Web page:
Two weeks after removing language that acknowledged COVID-19 spreading through aerosols, the Centers for Disease Control and Prevention officially added a new section to its website Monday declaring that “COVID-19 can sometimes be spread by airborne transmission.”
The update reads: “Some infections can be spread by exposure to virus in small droplets and particles that can linger in the air for minutes to hours. These viruses may be able to infect people who are further than 6 feet away from the person who is infected or after that person has left the space.”
The organization reaffirmed that the main route of transmission remains respiratory droplets, which are released through things like coughing and sneezing. These droplets, which are often larger in size, spread the virus through contact with a mucous membrane, such as the eyes or nose. Aerosols, which are smaller, can linger in the air for hours and can spread through inhalation alone.
Although more research is needed to determine exactly how prevalent airborne transmission is, the CDC now acknowledges that it can occur. “There is evidence that under certain conditions, people with COVID-19 seem to have infected others who were more than 6 feet away,” the CDC writes. “These transmissions occurred within enclosed spaces that had inadequate ventilation. Sometimes the infected person was breathing heavily, for example, while singing or exercising.”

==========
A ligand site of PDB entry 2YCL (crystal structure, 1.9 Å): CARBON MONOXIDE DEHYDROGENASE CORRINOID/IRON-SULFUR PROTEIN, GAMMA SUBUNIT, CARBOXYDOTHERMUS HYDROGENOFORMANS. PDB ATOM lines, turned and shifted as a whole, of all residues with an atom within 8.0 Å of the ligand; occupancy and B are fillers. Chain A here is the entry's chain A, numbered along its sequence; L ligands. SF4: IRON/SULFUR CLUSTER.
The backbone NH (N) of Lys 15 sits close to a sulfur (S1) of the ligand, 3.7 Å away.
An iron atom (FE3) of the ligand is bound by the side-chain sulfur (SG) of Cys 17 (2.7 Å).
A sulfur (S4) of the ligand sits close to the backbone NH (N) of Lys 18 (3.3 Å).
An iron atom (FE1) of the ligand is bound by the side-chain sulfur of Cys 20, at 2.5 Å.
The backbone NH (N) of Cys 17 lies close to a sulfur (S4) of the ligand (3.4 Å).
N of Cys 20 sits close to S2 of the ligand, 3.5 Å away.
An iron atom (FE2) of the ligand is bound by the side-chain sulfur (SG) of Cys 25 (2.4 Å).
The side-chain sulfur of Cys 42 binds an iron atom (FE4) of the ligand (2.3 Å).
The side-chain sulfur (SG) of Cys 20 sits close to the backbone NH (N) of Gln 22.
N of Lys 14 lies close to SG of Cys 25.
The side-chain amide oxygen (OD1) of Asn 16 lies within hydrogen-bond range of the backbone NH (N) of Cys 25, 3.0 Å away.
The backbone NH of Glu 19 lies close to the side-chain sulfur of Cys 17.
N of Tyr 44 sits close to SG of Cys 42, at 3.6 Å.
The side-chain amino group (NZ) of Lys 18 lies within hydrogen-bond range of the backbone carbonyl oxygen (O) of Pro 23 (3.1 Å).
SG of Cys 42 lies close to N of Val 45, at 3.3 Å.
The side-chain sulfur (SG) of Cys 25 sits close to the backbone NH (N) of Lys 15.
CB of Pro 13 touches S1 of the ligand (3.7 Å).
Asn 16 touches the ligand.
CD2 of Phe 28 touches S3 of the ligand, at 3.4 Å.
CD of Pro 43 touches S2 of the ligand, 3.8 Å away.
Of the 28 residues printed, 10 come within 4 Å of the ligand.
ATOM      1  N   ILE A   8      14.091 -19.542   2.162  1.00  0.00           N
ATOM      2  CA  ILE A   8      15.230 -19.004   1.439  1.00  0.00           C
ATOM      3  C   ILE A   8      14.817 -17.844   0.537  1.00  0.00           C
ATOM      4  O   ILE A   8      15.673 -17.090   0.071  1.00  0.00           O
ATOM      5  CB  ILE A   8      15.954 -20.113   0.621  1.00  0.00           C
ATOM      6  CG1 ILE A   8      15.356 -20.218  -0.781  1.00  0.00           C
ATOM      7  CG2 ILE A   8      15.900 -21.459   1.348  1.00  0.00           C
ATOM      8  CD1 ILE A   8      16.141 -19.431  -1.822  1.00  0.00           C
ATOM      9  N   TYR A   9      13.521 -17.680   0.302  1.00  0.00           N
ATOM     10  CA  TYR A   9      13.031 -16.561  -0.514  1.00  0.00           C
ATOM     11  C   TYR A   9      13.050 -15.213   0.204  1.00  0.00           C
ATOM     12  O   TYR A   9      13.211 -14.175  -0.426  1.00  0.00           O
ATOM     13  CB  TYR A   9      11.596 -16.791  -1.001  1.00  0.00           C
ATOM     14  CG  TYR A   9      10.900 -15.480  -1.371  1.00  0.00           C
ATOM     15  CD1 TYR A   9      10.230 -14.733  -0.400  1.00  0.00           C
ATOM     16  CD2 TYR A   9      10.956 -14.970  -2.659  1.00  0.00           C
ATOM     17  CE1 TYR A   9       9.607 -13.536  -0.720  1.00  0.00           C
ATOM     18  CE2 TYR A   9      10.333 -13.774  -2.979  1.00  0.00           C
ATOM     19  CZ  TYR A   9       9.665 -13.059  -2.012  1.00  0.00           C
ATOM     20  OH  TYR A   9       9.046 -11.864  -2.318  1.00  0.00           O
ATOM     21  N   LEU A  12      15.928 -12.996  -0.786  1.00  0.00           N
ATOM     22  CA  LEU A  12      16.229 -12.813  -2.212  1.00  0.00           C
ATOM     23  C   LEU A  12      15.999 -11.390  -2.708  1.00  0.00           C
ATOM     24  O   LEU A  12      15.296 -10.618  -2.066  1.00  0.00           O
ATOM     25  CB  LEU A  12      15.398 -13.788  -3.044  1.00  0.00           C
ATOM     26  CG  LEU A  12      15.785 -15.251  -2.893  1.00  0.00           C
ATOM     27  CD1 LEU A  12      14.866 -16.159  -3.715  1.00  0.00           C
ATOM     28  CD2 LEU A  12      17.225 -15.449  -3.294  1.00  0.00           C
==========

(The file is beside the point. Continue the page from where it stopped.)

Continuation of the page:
Multiple outbreaks have been reported from choir practices, including one in Washington in early March that led to 53 COVID-19 infections and two deaths. The CDC elaborates on what may be happening at these events. “Under these circumstances, scientists believe that the amount of infectious smaller droplet and particles produced by the people with COVID-19 became concentrated enough to spread the virus to other people,” the CDC writes. “The people who were infected were in the same space during the same time or shortly after the person with COVID-19 had left.”
On Twitter, both epidemiologists and aerobiologists, who have at times disagreed on the issue, praised the CDC’s guidance. Dr. Kimberly Prather, director for the NSF Center for Aerosol Impacts on Chemistry of the Environment (CAICE) at the University of California, San Diego, tweeted that she was “feeling hopeful” in the wake of the CDC update, along with a newly published paper in Science urging the medical world to “harmonize discussions about modes of virus transmission”
Dr. Saskia Popescu, an infection prevention specialist at George Mason University, tweeted that the document is “important” and that it “sheds light on situational airborne (aerosol) spread, close contact as a driving factor, & prevention strategies.” She added that the new information “doesn’t change the recommendations” but “rather reinforces what we’ve been saying — mask, distance, avoid crowded indoor spaces, adequate ventilation, hand hygiene, and cleaning/disinfection.”
Dr. Amesh Adalja, an infectious disease expert and senior scholar at Johns Hopkins University Center for Health Security,